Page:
For decades, Seattle Center and KeyArena have been hosting major events and millions of visitors per year in our region. That’s why the prospect of continuing the tradition with a revitalized KeyArena is so exciting.
There’s a big advantage to opening a remodeled KeyArena at Seattle Center: superior transportation options.
KeyArena is in the bustling, transit-rich Uptown neighborhood adjacent to Downtown and South Lake Union (SLU), with lots of bus lines and rail connections. There are over 80 bus lines originating from every corner of the city and converging around SLU, Westlake, and Uptown near KeyArena with easy transfer opportunities from many Seattle neighborhoods like the:
- Rapid Ride E Line from North Seattle,
- Rapid Ride D Line from Ballard/Crown Hill,
- Rapid Ride C Line from West Seattle,
- Route 8 from Capitol Hill, and
- Route 26X from Northeast Seattle.
By bus, you can get from the Ballard neighborhood (Leary Way & NW Market Street) to KeyArena in 28 minutes or from West Seattle’s Alaska Junction to KeyArena in about 45 minutes.
You can also get to KeyArena by Link light rail from downtown Westlake and transfer to the Monorail. The Monorail goes directly to Seattle Center and then a five-minute stroll through the ped-friendly park grounds to Key Arena. When the KeyArena opens in 2020, you’ll be able to seamlessly transfer from light rail to Monorail using your Orca card!
Link Light rail service, which currently serves South Sea-Tac’s Angle Lake to Seattle’s Husky Stadium, is set to expand its reach in 2021 (just a year after the revamped KeyArena opens). This will bring new light rail stations to U. District, Roosevelt, and Northgate – giving tens of thousands of N. Seattle residents improved access to KeyArena.
In 2023, Link light rail service will expand again with a completely new light rail line to open in the Eastside suburbs, providing direct transit access to KeyArena for people in Bellevue and Redmond. All told, light rail will run 360 daily trips.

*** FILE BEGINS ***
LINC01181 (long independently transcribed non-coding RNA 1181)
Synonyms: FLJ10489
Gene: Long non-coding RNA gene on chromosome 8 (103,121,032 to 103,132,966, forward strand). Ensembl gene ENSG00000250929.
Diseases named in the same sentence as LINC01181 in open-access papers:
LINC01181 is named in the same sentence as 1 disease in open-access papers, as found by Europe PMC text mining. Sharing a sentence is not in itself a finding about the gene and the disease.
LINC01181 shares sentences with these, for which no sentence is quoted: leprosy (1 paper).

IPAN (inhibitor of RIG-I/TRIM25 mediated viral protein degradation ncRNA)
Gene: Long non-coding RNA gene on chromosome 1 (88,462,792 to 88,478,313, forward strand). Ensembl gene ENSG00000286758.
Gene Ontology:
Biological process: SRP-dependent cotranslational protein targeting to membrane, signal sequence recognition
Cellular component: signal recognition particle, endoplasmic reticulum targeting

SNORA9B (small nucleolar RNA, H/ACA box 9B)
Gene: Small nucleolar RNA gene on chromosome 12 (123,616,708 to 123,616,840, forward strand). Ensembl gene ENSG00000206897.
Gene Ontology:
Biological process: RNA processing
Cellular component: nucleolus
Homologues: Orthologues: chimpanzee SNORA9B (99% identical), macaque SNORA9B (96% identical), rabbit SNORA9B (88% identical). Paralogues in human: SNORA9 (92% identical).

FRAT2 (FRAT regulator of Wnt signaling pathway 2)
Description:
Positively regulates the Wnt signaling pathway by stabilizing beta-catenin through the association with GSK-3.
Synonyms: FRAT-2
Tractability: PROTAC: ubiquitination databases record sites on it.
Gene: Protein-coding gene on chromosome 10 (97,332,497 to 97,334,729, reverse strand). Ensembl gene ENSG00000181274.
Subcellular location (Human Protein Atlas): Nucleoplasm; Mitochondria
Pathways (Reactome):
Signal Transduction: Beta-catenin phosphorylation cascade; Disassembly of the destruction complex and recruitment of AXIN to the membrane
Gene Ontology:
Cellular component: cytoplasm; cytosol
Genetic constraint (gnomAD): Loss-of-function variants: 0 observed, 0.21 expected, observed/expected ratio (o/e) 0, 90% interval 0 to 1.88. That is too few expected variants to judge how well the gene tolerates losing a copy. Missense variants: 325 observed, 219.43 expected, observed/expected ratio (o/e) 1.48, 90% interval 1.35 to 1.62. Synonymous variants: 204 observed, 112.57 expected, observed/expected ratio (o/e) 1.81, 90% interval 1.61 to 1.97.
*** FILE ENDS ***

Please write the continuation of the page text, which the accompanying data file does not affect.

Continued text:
By 2024, Link light rail will expand further north to Lynnwood and further south to Federal Way, creating more opportunities for access to Key Arena via downtown Seattle. It’s also worth noting that in 2035, two light rail stations will open near SLU and Seattle Center, which is just a few blocks from the Arena.
Ultimately, leveraging all these existing transit investments around KeyArena—already a magnet for so many spots in our regional transportation network is a heads-up strategy for the future.
The City’s infrastructure investments around KeyArena is also pedestrian-focused. With the new Uptown neighborhood plan to create walkable connections through to Seattle Center, the new green street design on Thomas St., and the refurbished and reopened Denny Park, we’re creating a seamless public realm in the heart of our city. Given that KeyArena is located at the heart of this urban upgrade– next to some of our city’s densest neighborhoods like Uptown, Belltown, and SLU, thousands of neighbors will have the option of strolling to events on pedestrian-friendly routes, dispersing foot traffic before and after.
This pro-pedestrian environment around the KeyArena is symbolic of another big plus about the Uptown location: Uptown is a hopping, mixed-use neighborhood that encourages visitors to “come early and stay late.” The crowds for KeyArena will have places to go and things to do beyond seeing their event, making the new arena just another part of the exciting Uptown business ecosystem.
Driving to KeyArena is also an option. With 7,400 neighborhood parking spots, which has admittedly faced traffic challenges for big events, is also poised to be a reliable and practical option.
With the brand-new smart-technology system on Mercer, we’ve successfully decreased the time drivers sit in traffic along the corridor. Soon there will be three new major east-west corridors there. Currently, Denny and Mercer are the only major through streets between I-5 and Seattle Center. But when the Viaduct comes down in 2019, three new arterials will open: Harrison, Thomas, and John. In addition to providing more capacity, five major east-west I-5 connections will help disperse traffic before and after KeyArena events.
In sync with the active, surrounding downtown neighborhood—upgrading KeyArena will simultaneously serve and build on the existing infrastructure for residents and businesses. This is a hallmark of efficient city planning. KeyArena is in the heart of the vibrant Uptown Arts & Cultural District that already entertains 12 million people every year.
Sam Assefa, director of the Seattle Office of Planning and Community Development, says: “A new plan for Uptown will create more walkable streets, active storefronts with restaurants, and a transit-oriented neighborhood with great connections to the entire region.”